Making Roof Repairs Yourself? Careful, Or This Could Happen
Doing roofing projects and repairs can be challenging -- and downright dangerous -- if the proper safety measures aren't taken. Though Mark Graham of the National Roofing Contractors Association advises that most roofing projects -- from heavy-duty, complex installations to smaller projects like fixing leaks -- should be handled by a roofing professional, there are some precautions that homeowners can take if they decide to go down the DIY route.
Tip No. 1: Don't go it alone. If you must do roof repairs or projects, do it with a buddy. Not only can the extra pair of hands help with, say, moving large quantities of heavy shingles, but having someone to discuss and work through issues with can be helpful as well. Most importantly, if an accident should happen, there will be someone there to help you.
Tip No. 2: If you must do repairs alone, use a safety system. Install roof brackets before engaging in any serious work up there, or even better, invest in a roofing harness system. According to Family Handy Man, a safety harness and rope tied to something sturdy is the "next best thing to a parachute" and can save your life in the case of a fall.
Tip No. 3: Check the weather. Avoid doing projects or repairs on excessively windy or rainy days. Under no circumstances should you work on a wet, icy or snow-covered roof: It's downright dangerous.
Tip No. 4: Invest in safety gear. Being on a roof puts the body in positions that are uncomfortable or unsafe. That said, DIY Network suggests wearing soft, rubber-soled boots to provide the best roof traction. Always wear a helmet to protect your head and minimize injury if you fall. Roofing Networks also suggests wearing safety glasses and gloves.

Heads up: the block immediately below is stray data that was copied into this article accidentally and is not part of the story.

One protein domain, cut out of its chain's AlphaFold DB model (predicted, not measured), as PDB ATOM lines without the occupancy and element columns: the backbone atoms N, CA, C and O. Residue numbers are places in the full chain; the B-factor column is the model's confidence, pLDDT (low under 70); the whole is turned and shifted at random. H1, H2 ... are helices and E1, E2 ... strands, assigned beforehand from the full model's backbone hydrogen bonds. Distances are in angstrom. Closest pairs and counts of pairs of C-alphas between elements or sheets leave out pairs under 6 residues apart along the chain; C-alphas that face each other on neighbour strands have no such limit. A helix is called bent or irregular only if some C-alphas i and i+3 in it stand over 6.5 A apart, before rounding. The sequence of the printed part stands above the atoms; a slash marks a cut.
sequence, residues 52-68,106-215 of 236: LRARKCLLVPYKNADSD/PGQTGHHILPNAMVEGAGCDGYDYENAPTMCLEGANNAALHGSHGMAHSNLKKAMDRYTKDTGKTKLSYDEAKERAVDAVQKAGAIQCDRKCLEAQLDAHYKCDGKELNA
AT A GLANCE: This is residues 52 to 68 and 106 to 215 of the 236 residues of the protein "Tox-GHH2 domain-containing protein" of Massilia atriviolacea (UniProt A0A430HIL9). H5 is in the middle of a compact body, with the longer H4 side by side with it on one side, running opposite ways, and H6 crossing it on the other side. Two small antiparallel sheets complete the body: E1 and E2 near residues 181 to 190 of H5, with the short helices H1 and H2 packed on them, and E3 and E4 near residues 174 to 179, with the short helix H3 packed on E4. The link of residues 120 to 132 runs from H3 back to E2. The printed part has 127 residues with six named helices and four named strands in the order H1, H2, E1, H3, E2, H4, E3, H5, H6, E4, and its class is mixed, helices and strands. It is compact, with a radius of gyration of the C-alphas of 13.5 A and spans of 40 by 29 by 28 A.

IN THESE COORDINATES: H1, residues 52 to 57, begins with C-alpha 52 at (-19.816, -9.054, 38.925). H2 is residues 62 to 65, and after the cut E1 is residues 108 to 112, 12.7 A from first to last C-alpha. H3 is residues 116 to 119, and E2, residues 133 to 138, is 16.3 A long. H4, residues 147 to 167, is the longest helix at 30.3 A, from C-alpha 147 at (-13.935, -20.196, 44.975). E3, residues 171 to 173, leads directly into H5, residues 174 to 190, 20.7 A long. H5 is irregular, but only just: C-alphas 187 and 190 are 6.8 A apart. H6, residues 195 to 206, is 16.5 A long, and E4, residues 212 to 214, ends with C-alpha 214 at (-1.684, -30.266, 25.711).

Tip No. 5: Prepare a checklist and make sure you know what you're doing, and in what order. Before tackling a massive roofing project or repair, organize yourself ahead of time so you have a clear head when you're up there. There's nothing worse than feeling frazzled or realizing you're lacking the tools needed when you're stuck in a precarious position on a steep roof.
Tip No. 6: Clean up as you go. Keep the site clear of debris and other objects while you work. Nails, old shingles and stray tools can create a hazard. If you're not using tools, get your buddy to remove them from the work site to prevent a slipping or tripping danger.
If at any point in time you don't feel confident or comfortable doing your own repairs, Graham advises you consult a professional. "It's not worth the risk -- leave complicated roofing repairs to the trained professional," he said.
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